Folk Fibers Blog / farming

  • Featured In This Weeks Johnson's Backyard Garden Newsletter

    When I was in need of a sufficient growing space for the Folk Fibers dye garden I went to a guy that I know has land, my former boss Brenton Johnson. The story about Brent starting his farm in his backyard here in Austin is no secret, it's sweet and simple, and printed on thousands of CSA boxes and produce labels.  Brent still owns the house on Holly Street where JBG got started in the backyard, and front yard, and both sides.  Brent rents out the Holly Street residence and one of the tenants is how he found his amazing graphic designer (and my pal) Ryan...

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  • INSIDE MY LIBRARY

          Inside the book "Living on a Few Acres" copyright 1978 

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  • FROM THE GREENHOUSE TO THE GARDEN

    Spring Has Sprung In Austin & So Have I ! Six weeks ago I started 500 indigo seeds inside the JBG greenhouse. The JBG greenhouse still feels a little like my house, and Brent is so kind to continue to allow me access to the greenhouse. It is actually really easy to grow from seed if you have a well working greenhouse, sometimes it feels a little too easy, especially when you have a friend like Kim to water for you. If you don't watch yourself you can easily grow a ton of plants and your problem will be finding room for...

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  • GERMINATING DORMANT SEEDS

    Many plants have dormant seeds as a biological mechanism to ensure that seeds will germinate at the right time and under conditions that are favorable for the growth and survival of the next generation.  There are two types of seed dormancy: Exogenous (seed coat dormancy) and Endogenous (embryo dormancy). Some seeds have hard seedcoats preventing water absorption and the exchanges of gases. Without water absorption and gas exchange, germination would be impossible. There are several treatments to break dormancy for the purpose of inducing germination.  Scarification and Soaking are two pretreatment techniques that I have chosen to highlight.  They are simple and effective and I use...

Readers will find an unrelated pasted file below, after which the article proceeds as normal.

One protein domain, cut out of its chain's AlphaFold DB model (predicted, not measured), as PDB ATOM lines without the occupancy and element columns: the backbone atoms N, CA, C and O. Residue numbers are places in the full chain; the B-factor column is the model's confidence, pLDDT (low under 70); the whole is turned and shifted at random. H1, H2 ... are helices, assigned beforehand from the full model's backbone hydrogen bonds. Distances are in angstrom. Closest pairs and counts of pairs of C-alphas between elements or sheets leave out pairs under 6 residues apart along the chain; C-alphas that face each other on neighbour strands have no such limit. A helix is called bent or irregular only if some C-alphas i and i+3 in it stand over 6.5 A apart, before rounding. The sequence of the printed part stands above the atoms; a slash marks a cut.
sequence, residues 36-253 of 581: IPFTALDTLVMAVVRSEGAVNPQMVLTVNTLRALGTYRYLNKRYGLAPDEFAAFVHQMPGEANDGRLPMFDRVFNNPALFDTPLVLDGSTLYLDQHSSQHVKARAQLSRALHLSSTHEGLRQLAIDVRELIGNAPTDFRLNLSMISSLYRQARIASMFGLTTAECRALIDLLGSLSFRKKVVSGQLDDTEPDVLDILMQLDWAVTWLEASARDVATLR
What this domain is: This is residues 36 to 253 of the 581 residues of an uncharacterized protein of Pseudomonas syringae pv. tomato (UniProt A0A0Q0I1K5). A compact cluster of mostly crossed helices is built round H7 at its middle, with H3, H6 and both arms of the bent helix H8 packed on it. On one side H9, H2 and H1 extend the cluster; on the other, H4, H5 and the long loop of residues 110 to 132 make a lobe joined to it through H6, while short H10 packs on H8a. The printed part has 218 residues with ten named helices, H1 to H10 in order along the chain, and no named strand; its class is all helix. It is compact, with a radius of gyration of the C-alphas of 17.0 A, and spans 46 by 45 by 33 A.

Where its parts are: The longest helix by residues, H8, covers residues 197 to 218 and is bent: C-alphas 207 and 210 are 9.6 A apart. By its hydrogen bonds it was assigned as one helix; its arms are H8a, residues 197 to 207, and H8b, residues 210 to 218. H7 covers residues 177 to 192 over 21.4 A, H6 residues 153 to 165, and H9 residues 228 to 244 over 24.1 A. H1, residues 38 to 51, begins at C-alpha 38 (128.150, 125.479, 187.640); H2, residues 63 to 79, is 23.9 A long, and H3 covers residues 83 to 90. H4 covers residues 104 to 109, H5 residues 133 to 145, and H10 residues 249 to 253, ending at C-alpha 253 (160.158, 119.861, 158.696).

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  • THE SECRET TO ORGANIC SOIL MIX

    Organic Soil Mix 1 wheelbarrow-load Vermiculite 1 wheelbarrow-load Peat Moss 1 wheelbarrow-load Aged Manure 2 4-inch pots Blood Meal 2 4-inch pots Rock Phosphate 2 4-inch pots Green Sand  After a couple years of working on organic farms, and managing a greenhouse, I have a clear understanding of what makes a successful soil mix. In the diagram above I extracted the basic ingredients to illustrate the raw materials.  The option to use comercial pre-packaged potting soils are widely available at nursery and garden supply stores, but you can also make your own potting mix! Making your own mix allows you to control the types and...

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  • LOOKING FOR RAINBOWS TOPLESS

    Working on a farm is not romantic.  The work is humbling, but the rewards are virtuous. I swapped stories the other day with Kim, one of my farm friends.  I opened up the conversation with the question,  "what was an early farm experience that confirmed your love for working on a farm" Kim said her first farm job was in Newark (outside of Rochester) New York at a farm called Peacework. On her first day she was assigned to do some transplanting in the greenhouse.  She had a lot going through her mind and was nervous that her speed and technique may not be up...

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  • STORING SEEDS

    A Garden's success depends in part on the quality of seeds planted. It is a shame to let seeds deteriorate inside a drawer or closet when simply putting them in an air tight container, inside the refrigerator, or freezer is the better option.  I am writing this because I realized many of my friends and family were making this common mistake, so perhaps it can be helpful to share what I know on seed storage. Conditions essential to good seed storage are just the opposite of those required for good germination. Good germination occurs when water and oxygen are present...

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